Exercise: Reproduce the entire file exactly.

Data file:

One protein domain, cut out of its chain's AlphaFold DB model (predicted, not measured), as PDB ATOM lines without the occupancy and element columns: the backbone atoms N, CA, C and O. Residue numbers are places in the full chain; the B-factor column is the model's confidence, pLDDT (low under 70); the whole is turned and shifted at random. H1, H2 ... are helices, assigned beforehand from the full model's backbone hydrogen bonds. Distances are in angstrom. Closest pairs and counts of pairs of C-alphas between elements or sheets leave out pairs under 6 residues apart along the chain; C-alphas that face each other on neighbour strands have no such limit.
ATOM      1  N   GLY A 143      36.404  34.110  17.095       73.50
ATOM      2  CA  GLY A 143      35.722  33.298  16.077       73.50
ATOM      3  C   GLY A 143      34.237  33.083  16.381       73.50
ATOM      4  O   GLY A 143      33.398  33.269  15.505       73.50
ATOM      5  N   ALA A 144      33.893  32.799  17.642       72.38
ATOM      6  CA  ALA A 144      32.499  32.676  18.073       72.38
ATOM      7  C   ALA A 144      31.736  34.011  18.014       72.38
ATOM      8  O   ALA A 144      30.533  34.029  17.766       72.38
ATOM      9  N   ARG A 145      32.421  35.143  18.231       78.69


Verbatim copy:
One protein domain, cut out of its chain's AlphaFold DB model (predicted, not measured), as PDB ATOM lines without the occupancy and element columns: the backbone atoms N, CA, C and O. Residue numbers are places in the full chain; the B-factor column is the model's confidence, pLDDT (low under 70); the whole is turned and shifted at random. H1, H2 ... are helices, assigned beforehand from the full model's backbone hydrogen bonds. Distances are in angstrom. Closest pairs and counts of pairs of C-alphas between elements or sheets leave out pairs under 6 residues apart along the chain; C-alphas that face each other on neighbour strands have no such limit.
ATOM      1  N   GLY A 143      36.404  34.110  17.095       73.50
ATOM      2  CA  GLY A 143      35.722  33.298  16.077       73.50
ATOM      3  C   GLY A 143      34.237  33.083  16.381       73.50
ATOM      4  O   GLY A 143      33.398  33.269  15.505       73.50
ATOM      5  N   ALA A 144      33.893  32.799  17.642       72.38
ATOM      6  CA  ALA A 144      32.499  32.676  18.073       72.38
ATOM      7  C   ALA A 144      31.736  34.011  18.014       72.38
ATOM      8  O   ALA A 144      30.533  34.029  17.766       72.38
ATOM      9  N   ARG A 145      32.421  35.143  18.231       78.69